CitiBike to launch on May 27; early signups end May 17

Just in time for the tail end of National Bike Month and only one year late, Citi Bike, New York City’s bike share program, will officially launch on Monday, May 27, with registered members receiving their access keys in time to start riding on Memorial Day — Monday, May 27.

That gives early adopters over a week of exclusive bike access before the public bike share system opens up to daily and weekly pass members on June 2.

“Now’s the time for New Yorkers to sign up for their own keys to the city,” said city Department of Transportation (DOT) Commissioner Janette Sadik-Khan, who added that over 8,000 annual memberships have already been sold.

Annual memberships are selling for $95 plus tax; weekly passes are $25+tax and daily passes are $9.95+tax.

Annual memberships include unlimited rides at 45 minutes or less each, while daily and weekly rides are unlimited at 30 minutes or less.

The first list of Citi Bike station locations was released in April and Brooklyn is well represented, with dozens of stations in Brooklyn Heights, DUMBO, Fort Greene, Clinton Hill, and parts of Bedford-Stuyvesant. A total of 330 stations throughout the city will house 6,000 bikes.

Additional stations are eventually planned for Greenpoint, Williamsburg, and Park Slope, although when those will be rolled out has not yet been determined.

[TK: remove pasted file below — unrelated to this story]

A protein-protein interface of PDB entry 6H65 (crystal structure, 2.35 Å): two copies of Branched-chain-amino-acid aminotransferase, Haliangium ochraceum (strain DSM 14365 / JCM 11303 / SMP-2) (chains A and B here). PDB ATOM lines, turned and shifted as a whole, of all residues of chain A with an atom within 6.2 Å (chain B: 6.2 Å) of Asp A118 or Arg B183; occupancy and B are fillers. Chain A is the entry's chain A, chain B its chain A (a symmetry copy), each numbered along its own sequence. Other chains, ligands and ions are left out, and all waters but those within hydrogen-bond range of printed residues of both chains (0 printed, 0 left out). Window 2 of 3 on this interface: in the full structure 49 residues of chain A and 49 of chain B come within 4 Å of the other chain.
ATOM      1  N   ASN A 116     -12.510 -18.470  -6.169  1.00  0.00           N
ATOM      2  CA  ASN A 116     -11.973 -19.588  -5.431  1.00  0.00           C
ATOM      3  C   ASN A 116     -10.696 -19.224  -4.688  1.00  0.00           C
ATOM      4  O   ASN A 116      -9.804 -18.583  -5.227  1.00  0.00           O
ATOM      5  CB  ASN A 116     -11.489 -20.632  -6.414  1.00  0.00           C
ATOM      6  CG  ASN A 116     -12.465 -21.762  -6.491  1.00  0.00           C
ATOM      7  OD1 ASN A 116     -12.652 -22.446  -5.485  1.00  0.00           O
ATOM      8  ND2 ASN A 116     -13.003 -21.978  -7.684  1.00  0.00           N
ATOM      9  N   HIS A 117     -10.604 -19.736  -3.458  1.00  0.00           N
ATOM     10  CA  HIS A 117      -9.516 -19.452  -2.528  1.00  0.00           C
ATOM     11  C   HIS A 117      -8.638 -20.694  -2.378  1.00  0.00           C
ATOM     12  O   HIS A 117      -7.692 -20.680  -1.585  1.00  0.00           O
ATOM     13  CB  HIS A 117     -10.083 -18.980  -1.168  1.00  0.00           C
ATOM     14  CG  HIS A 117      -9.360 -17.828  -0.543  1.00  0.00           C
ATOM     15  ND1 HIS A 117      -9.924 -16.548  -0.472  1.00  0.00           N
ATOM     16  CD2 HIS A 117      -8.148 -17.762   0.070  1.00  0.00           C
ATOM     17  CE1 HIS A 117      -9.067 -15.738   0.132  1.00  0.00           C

Described by some as a program that is like Zipcar, but for bicycles, NYC’s Citi Bike bike share program is modeled after programs in Washington, D.C., Boston and Melbourne, Australia.

According to the contract between DOT and Alta Bicycle Share, which is running the project, Alta is responsible for “all system operations, including installation, maintenance, repairs, cleaning and customer support,” and is “subject to a strict maintenance and repairs schedule on the bikes and stations.”

As for combatting theft, the specially designed gray-and-black bicycles, which come with an adjustable seat, flashing lights and a front utility rack, are said to be made of parts that have no independent resale value and cannot be disassembled without special tools.

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